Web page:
Ah, summer. The season of swimming, relaxing, and lazy days in the sun arrives this Sunday, June 21, the summer solstice for the Northern Hemisphere.
So what is a solstice, exactly? It’s the result of Earth’s north-south axis being tilted 23.4 degrees relative to the ecliptic, the plane of our solar system. This tilt causes different amounts of sunlight to reach different regions of the planet during Earth’s year-long orbit around the sun.
On Sunday, the North Pole is tipped more toward the sun than on any other day of 2015. (The opposite holds true for the Southern Hemisphere, where it will be the winter solstice, the shortest day of the year.)
Read on for some more intriguing facts about the summer solstice.
More Sunlight Doesn’t Mean More Heat
On the summer solstice, the Northern Hemisphere receives more sunlight than on any other day of the year—but that doesn’t mean the first day of summer is also the hottest.
Earth’s oceans and atmosphere act like heat sinks, absorbing and reradiating the sun’s rays over time.
Even though the planet absorbs a lot of sunlight on the summer solstice, it takes several weeks to release it. As a result, the hottest days usually occur in July or August. (See National Geographic’s best summer trips for 2015.)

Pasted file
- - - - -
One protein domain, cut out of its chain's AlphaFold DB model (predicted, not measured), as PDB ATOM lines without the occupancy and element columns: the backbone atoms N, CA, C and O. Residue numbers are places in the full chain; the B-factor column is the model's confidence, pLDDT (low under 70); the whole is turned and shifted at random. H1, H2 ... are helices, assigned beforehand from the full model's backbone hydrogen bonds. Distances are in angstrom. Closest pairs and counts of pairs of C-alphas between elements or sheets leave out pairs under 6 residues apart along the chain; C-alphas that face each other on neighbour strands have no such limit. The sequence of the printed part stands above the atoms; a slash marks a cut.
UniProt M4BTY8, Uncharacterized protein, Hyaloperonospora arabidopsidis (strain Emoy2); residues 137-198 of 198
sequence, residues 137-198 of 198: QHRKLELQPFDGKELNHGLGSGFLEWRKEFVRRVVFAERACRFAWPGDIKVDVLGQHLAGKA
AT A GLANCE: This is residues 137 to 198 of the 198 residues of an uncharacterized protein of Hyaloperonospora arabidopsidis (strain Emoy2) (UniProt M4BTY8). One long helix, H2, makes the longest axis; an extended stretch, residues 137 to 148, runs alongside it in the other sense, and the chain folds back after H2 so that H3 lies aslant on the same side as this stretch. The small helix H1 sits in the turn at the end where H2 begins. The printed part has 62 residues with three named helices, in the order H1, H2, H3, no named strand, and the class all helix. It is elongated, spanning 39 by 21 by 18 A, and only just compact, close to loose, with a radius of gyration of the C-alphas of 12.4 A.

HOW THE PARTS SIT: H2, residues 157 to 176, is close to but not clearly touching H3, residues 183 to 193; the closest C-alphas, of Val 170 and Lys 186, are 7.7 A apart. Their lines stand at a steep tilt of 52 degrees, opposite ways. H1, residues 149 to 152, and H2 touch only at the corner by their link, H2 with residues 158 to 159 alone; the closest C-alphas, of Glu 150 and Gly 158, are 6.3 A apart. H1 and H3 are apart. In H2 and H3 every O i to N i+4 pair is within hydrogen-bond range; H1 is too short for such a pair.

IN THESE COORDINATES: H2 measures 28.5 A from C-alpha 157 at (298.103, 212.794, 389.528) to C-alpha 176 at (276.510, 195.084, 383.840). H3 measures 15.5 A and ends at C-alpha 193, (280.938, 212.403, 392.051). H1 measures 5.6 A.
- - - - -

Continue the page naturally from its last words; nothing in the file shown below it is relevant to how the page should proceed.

“If you think about turning up an oven, it takes it a long time to heat up,” explains Robert Howell, an astronomer at the University of Wyoming.
“And after you turn it off, it takes awhile for it to cool down. It’s the same with the Earth.”
The Earth Isn’t Any Closer to the Sun
Another popular misconception is that during the summer—and especially during the summer solstice—Earth is closer to the sun than at other times of the year, says Mark Hammergren, an astronomer at the Adler Planetarium in Chicago.
In reality, the tilt of the Earth has more influence on the seasons than does our planet’s distance to the sun.
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